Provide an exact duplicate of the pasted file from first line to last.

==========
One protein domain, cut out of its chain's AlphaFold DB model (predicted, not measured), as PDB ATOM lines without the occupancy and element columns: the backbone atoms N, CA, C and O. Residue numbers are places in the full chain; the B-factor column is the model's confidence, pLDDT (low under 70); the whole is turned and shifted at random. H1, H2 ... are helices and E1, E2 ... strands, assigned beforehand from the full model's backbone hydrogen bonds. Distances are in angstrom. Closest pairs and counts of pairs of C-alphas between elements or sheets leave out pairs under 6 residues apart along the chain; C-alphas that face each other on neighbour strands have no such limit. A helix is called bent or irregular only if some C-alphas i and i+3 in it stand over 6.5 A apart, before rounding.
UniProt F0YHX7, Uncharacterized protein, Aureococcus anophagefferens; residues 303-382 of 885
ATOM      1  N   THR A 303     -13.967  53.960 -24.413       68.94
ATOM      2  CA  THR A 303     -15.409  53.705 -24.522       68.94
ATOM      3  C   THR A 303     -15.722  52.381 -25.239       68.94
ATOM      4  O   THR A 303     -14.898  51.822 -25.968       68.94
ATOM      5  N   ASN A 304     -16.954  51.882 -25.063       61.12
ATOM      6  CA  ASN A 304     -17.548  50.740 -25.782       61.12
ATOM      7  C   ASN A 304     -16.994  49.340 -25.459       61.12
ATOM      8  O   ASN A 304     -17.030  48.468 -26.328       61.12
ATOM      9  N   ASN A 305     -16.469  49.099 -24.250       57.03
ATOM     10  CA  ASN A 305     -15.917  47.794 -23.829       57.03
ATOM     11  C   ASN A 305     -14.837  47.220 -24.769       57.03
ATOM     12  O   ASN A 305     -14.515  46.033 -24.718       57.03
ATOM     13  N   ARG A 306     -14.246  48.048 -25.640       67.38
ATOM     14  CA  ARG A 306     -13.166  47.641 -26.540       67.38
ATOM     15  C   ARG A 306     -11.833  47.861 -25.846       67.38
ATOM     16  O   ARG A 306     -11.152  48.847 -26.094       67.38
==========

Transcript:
One protein domain, cut out of its chain's AlphaFold DB model (predicted, not measured), as PDB ATOM lines without the occupancy and element columns: the backbone atoms N, CA, C and O. Residue numbers are places in the full chain; the B-factor column is the model's confidence, pLDDT (low under 70); the whole is turned and shifted at random. H1, H2 ... are helices and E1, E2 ... strands, assigned beforehand from the full model's backbone hydrogen bonds. Distances are in angstrom. Closest pairs and counts of pairs of C-alphas between elements or sheets leave out pairs under 6 residues apart along the chain; C-alphas that face each other on neighbour strands have no such limit. A helix is called bent or irregular only if some C-alphas i and i+3 in it stand over 6.5 A apart, before rounding.
UniProt F0YHX7, Uncharacterized protein, Aureococcus anophagefferens; residues 303-382 of 885
ATOM      1  N   THR A 303     -13.967  53.960 -24.413       68.94
ATOM      2  CA  THR A 303     -15.409  53.705 -24.522       68.94
ATOM      3  C   THR A 303     -15.722  52.381 -25.239       68.94
ATOM      4  O   THR A 303     -14.898  51.822 -25.968       68.94
ATOM      5  N   ASN A 304     -16.954  51.882 -25.063       61.12
ATOM      6  CA  ASN A 304     -17.548  50.740 -25.782       61.12
ATOM      7  C   ASN A 304     -16.994  49.340 -25.459       61.12
ATOM      8  O   ASN A 304     -17.030  48.468 -26.328       61.12
ATOM      9  N   ASN A 305     -16.469  49.099 -24.250       57.03
ATOM     10  CA  ASN A 305     -15.917  47.794 -23.829       57.03
ATOM     11  C   ASN A 305     -14.837  47.220 -24.769       57.03
ATOM     12  O   ASN A 305     -14.515  46.033 -24.718       57.03
ATOM     13  N   ARG A 306     -14.246  48.048 -25.640       67.38
ATOM     14  CA  ARG A 306     -13.166  47.641 -26.540       67.38
ATOM     15  C   ARG A 306     -11.833  47.861 -25.846       67.38
ATOM     16  O   ARG A 306     -11.152  48.847 -26.094       67.38